And then there are the absurd chants which more than folklore resemble lines out of a Monty Python movie: Wacky-wimpy, give no fishy, there’s just one thing that I beg, a wonderful Easter egg. (Šibi, ribi, nechcem ryby, ja chcem iba máličko, veľkonočné vajíčko).
An alternative to the whipping is the oblievačka – the pouring or wetting. Either way, a Facebook status declaring that Peter “is going to give his grandma some whipping and do his wetting” could cause some confusion among non-Slovak friends.
The explanation is simple – the Slovak Easter customs are quite different from anything known in the English-speaking world. And that fact may be causing them to slowly die away.
Whereas Valentine’s Day, Halloween, and the Coca-Cola Santa Claus are getting heavy support in films, books and TV series imported from the US, šibačka’s marketing is not nearly as massive.
So whereas few people would consider skipping Christmas, many people choose to go skiing, biking, or just grilling sausages instead of touring the homes of their relatives to drink vodka, slivovitz, or borovička, which they get in return for their acts of gender oppression (itself a favourite, if hard to translate, topic for feminist intellectuals).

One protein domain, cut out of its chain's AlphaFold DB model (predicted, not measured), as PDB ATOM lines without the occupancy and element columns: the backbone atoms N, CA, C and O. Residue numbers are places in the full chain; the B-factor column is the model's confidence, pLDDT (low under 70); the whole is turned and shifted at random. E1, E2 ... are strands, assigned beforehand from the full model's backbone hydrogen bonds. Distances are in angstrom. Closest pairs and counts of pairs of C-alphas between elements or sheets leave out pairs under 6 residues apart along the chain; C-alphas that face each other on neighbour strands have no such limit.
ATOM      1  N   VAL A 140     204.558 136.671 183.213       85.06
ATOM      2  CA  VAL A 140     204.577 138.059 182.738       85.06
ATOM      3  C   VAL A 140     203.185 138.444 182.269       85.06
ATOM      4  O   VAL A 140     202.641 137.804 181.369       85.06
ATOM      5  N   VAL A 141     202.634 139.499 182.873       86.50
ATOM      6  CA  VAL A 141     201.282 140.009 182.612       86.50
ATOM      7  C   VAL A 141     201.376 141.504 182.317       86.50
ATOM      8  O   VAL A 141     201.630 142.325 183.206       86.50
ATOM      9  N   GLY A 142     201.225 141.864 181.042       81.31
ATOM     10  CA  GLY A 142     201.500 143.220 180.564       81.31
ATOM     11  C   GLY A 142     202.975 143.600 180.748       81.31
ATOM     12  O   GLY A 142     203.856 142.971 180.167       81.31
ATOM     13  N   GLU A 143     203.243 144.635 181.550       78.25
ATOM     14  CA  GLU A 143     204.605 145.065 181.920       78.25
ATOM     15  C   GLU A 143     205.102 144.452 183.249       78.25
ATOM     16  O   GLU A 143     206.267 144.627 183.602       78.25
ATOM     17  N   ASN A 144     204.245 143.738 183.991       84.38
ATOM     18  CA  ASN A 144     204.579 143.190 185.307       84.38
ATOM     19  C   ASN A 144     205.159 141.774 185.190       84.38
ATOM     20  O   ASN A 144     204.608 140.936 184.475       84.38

The Easter traditions provide a good example that a sensible debate about national identity and its preservation could be meaningful for Slovakia.
Unfortunately, the topic has been kidnapped by lunatics coming up with ideas like forcing children to listen to the national anthem every week or fining TV stations that fail to translate one or two sentences spoken in English.
These examples may sound silly, but they show a broader trend of an ever more aggressive nationalism coming from the institutions that run this country. More and more it’s starting to look like the ladies are not the only ones who could use a little šibačka.
5. Apr 2010 at 0:00 | Lukáš Fila